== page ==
Mine is a natural religion – I leave the supernatural to those who feel they need it, but it seems like a lazy man’s religion to me. In my first sermon from this pulpit I quoted Whitman’s saying:
“Listen, I’ll be honest with you, I do not offer old, smooth prizes but rough new prizes…these are the days that must happen to you…allons, after the great companions.”
Dr. Eben Alexander had a powerful dream-like experience and I respect it, and if time permitted I would certainly invite him to share this pulpit and present his argument — his Proof of Heaven.
But my time of holding responsibility for this pulpit is running out and soon I will have to relinquish it. Like Jacob, I’ve used it as my platform to wrestle…
I don’t deny what Alexander called ‘the afterlife.’ I simply think we need to live in this time-bound, earth-bound place – what will be will be. There’s a story of Thoreau’s aunt asking him, when he was on his death bed, “Are you ready for the hereafter?” He is reported to have responded, “One life at a time, auntie.”
We are part of that which we call the eternal, but as long as we are here eternity will have to wait. Wherever, whenever and whatever it is, we’ll find out soon enough, and it will not be given as a reward, or held back from us as punishment. That’s a theology our Universalist forebears rejected, which is why they carved on their pulpits, God is Love. They reasoned, since God is Love, all souls are saved: universal salvation.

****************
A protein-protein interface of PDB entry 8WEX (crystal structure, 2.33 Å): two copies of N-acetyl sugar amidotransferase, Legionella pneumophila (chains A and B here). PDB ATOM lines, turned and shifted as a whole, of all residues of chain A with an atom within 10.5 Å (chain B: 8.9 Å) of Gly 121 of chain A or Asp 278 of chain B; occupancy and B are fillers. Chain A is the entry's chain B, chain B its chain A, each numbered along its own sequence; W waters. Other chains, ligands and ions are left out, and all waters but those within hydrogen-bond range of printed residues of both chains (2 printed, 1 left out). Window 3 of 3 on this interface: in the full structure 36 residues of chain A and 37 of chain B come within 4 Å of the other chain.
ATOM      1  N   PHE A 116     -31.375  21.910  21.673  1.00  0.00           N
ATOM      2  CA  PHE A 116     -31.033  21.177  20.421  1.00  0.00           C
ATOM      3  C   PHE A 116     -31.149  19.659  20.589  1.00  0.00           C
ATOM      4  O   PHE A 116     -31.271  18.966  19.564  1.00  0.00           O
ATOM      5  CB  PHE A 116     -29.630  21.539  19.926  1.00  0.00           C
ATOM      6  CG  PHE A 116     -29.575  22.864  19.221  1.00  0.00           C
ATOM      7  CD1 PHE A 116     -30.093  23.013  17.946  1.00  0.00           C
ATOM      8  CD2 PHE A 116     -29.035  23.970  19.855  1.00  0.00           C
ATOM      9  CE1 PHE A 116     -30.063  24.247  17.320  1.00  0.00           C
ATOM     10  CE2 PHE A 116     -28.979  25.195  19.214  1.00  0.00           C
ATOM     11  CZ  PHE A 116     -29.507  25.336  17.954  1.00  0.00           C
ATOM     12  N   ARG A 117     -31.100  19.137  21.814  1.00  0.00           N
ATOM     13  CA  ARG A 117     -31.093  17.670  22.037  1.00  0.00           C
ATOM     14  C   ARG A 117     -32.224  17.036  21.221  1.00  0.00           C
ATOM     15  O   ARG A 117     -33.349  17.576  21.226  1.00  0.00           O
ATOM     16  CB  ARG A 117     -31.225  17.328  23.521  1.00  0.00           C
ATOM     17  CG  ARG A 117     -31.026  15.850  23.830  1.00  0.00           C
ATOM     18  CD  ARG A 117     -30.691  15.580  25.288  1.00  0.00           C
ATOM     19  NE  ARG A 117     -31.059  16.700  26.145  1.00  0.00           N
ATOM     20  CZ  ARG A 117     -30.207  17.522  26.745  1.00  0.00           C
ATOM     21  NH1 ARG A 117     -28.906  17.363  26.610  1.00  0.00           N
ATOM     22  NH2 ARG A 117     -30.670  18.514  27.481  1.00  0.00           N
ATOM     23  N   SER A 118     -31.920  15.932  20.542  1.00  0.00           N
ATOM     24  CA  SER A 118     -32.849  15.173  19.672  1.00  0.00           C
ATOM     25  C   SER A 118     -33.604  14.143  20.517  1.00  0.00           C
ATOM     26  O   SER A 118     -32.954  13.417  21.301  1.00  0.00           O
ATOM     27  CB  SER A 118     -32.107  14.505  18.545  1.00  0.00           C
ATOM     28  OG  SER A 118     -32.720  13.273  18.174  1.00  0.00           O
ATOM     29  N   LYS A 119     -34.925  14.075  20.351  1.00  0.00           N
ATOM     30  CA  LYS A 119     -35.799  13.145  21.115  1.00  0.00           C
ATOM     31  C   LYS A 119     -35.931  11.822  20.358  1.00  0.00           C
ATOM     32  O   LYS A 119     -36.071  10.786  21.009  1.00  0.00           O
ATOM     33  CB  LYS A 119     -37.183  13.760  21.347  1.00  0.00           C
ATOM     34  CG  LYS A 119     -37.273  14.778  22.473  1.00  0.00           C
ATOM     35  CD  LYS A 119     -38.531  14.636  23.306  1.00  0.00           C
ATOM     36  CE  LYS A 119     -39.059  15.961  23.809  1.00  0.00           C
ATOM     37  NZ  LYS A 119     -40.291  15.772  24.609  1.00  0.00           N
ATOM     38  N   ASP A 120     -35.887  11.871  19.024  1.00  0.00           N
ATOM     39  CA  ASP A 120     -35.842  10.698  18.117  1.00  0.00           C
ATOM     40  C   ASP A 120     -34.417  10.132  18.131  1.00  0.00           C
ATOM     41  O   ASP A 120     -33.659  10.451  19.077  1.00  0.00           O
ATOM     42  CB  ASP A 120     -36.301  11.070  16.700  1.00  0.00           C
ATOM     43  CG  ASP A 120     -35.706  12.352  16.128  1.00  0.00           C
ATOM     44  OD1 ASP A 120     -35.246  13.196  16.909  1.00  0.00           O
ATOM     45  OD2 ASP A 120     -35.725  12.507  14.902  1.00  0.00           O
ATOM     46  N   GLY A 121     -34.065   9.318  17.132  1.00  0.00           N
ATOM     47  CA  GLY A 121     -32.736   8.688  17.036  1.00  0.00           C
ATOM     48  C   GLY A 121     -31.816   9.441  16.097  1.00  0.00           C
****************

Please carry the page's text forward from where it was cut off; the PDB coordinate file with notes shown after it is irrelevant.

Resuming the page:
I’ll close with lines from Whitman. In this passage from Song of Myself Whitman uses the nautical term kelson, or keelson – which refers to the central fore-and-aft structural member in the bottom of a hull, extending from the stem to the stern to provide stability. Here’s the passage:
“Have you reckon’d a thousand acres much? have you reckon’d the earth much?
Have you practis’d so long to learn to read?
Have you felt so proud to get at the meaning of poems?
Stop this day and night with me and you shall possess the origin of all poems,
You shall possess the good of the earth and sun, (there are millions of suns left,)
You shall no longer take things at second or third hand, nor look through the eyes of the dead, nor feed on the spectres in books,
You shall not look through my eyes either, nor take things from me,
You shall listen to all sides and filter them from your self.
I have heard what the talkers were talking, the talk of the
Beginning and the end,
But I do not talk of the beginning or the end.
There was never any more inception than there is now,
Nor any more youth or age than there is now,
And will never be any more perfection than there is now,
Nor any more heaven or hell than there is now.
And I know that the hand of God is the promise of my
own…And I know that the hand of God is the promise of my own,
And I know that the spirit of God is the brother of my own,
And that all the men ever born are also my brothers, and the women my sisters and lovers,
And that a kelson of the creation is love…”
May love be in you…from stem to stern, now and always. Amen.